The novel coronavirus could kill 150,000 people in Africa over the next year unless “urgent action” is taken, researchers warned in a regional report from the World Health Organization (WHO) released Friday.
The study, published in the journal BMJ Global Health, modeled likely rates of exposure to the virus in 47 African countries.
Researchers predicted that around 22% of Africa’s population of 1 billion will be infected within a year, with around 37 million symptomatic cases. This could result in around 150,000 deaths.
While the modelling showed an overall lower infection rate in Africa compared to Europe and the US, experts warned that health systems there could quickly become overwhelmed.
The study predicted around 4.6 million COVID-19 hospitalizations, with 140,000 severe cases requiring oxygen and another 89,000 needing breathing support.
“Interruption of its transmission to prevent widespread community transmission is critical because its effects go beyond the number of COVID-19 cases and deaths and affect the health system capacity to provide other essential services,” the report read.
The outbreak could result in the diversion of medical resources away from health issues already present in region, such as HIV, tuberculosis, malaria, and malnutrition. For this reason, African countries could see higher fatality rates among relatively young people, researchers said.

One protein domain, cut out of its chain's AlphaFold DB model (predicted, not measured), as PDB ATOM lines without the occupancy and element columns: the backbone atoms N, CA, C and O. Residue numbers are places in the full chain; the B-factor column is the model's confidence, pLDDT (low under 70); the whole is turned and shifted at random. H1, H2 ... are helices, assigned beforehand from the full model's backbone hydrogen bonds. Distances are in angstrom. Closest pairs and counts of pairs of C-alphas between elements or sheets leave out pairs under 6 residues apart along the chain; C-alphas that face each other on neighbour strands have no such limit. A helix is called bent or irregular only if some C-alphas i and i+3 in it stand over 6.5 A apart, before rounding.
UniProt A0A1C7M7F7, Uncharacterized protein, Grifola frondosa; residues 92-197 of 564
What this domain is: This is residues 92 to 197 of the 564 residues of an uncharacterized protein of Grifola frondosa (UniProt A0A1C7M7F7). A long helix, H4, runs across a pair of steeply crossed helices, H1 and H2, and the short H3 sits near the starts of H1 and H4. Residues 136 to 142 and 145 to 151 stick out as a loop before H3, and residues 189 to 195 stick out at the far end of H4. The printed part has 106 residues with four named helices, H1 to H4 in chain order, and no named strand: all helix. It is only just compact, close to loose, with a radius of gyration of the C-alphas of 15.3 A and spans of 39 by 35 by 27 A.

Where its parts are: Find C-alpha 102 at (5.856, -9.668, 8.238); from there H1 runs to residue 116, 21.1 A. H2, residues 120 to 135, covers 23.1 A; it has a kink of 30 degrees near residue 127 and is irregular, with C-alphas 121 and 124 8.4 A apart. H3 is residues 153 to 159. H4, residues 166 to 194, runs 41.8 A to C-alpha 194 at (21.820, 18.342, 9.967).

“The region will have fewer deaths, but occurring more in relatively younger age groups, amongst people previously considered healthy — due to undiagnosed non-communicable diseases,” the report said, adding that these trends could already be seen emerging.
Using the risk of exposure and vulnerability indexes, researchers were also able to derive infection probabilities for individual African states.
The results showed the largest number of overall infections occurring in Nigeria, Algeria, and South Africa, with Mauritania, Seychelles, and Eritrea recording the fewest overall cases.
However, in terms of per capita infections, Mauritius, Seychelles, and Equatorial Guinea were positioned to have the highest proportion of their populations affected.
Action must be taken now
The study encouraged the use of non-pharmaceutical measures as the best approach to counting the outbreak.
“The effect of avoiding widespread and sustained community transmission of SARS-CoV-2 is significant, and most likely outweigh any costs of preventing such a scenario,” researchers wrote.
They called for swift improvements to healthcare facilities, with an emphasis on primary hospitals increasing patient capacity.